Growing up, I lived an upper-middle class life in a beautiful home in the country. I had more than enough of everything I could’ve ever wanted. My parents were hard workers (still are) and saved well; they were able to send us to concerts, summer camps, missions trips, class trips abroad and family vacations, and we participated in whatever sports/art/music activities we wanted. Graduating third in my class in high school, I went on to attend college at a private, Christian, liberal arts university. I’m grateful for all of these opportunities, and in part, they’ve made me who I am today: a privileged and educated woman.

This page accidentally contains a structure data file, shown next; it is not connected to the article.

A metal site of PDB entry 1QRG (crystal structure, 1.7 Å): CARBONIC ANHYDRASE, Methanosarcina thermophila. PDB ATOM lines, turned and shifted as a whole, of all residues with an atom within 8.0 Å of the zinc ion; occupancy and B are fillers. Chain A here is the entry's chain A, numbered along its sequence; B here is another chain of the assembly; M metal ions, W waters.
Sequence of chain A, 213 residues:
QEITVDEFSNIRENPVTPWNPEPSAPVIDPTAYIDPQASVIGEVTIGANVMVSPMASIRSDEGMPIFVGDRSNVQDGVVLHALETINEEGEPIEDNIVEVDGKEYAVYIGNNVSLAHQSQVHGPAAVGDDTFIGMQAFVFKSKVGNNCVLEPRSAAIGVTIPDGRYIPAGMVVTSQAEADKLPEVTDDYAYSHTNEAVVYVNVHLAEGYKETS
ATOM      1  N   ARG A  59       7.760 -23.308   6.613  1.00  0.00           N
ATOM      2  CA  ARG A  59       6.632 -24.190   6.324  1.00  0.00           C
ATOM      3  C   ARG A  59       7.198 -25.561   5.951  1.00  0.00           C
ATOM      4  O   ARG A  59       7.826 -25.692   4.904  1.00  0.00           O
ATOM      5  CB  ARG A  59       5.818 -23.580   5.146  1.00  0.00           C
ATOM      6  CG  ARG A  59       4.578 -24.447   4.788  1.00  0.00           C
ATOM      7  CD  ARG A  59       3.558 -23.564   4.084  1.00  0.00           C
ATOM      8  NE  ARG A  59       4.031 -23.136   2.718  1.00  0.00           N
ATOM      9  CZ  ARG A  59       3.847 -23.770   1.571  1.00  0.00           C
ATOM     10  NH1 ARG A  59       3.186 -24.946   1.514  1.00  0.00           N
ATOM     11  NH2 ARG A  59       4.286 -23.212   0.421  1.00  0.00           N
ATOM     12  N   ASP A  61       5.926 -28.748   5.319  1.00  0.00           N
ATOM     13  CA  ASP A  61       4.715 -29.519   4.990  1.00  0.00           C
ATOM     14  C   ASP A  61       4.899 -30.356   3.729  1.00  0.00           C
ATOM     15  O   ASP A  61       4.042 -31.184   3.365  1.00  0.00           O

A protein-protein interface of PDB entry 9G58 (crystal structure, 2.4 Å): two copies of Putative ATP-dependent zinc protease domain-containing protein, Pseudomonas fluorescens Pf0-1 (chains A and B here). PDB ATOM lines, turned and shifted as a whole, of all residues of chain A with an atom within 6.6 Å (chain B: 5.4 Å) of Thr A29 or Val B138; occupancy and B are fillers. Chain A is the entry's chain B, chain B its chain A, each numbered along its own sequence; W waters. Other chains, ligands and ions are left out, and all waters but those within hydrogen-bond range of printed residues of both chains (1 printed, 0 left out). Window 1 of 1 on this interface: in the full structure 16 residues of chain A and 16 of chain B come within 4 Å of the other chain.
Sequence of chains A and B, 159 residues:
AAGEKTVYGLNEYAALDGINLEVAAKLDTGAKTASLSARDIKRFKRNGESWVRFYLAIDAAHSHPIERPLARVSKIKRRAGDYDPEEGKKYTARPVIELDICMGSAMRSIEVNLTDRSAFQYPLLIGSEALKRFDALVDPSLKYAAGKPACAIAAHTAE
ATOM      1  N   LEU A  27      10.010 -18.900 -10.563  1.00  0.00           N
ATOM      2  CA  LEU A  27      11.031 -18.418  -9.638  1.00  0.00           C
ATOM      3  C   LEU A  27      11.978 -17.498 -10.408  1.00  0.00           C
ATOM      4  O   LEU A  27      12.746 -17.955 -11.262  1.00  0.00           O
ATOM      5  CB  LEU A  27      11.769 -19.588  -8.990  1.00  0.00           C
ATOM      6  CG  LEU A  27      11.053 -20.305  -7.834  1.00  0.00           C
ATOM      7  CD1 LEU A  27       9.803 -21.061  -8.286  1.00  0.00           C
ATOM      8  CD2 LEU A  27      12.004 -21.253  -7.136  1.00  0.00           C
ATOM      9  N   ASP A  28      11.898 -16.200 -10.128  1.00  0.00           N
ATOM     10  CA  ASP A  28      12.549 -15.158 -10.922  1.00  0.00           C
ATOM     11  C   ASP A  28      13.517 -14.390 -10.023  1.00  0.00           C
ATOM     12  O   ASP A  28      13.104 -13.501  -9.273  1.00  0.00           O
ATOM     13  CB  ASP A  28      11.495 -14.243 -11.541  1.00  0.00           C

When we first moved to the city, however, I didn’t realize that my privilege could be a problem. I didn’t realize how it colored my view of people who grew up differently than me, how I interpreted everything through the lens of my own experience and judged accordingly. I didn’t notice how I subconsciously began to categorize people: the tatted up ones with big gold necklaces and low-hanging jeans, the moms in dirty pajama pants screaming at their kids in the street, and the thin, frail women roaming the street or the men walking home with another 12-pack. How the labels I put on them made all their other qualities much harder to see....Read More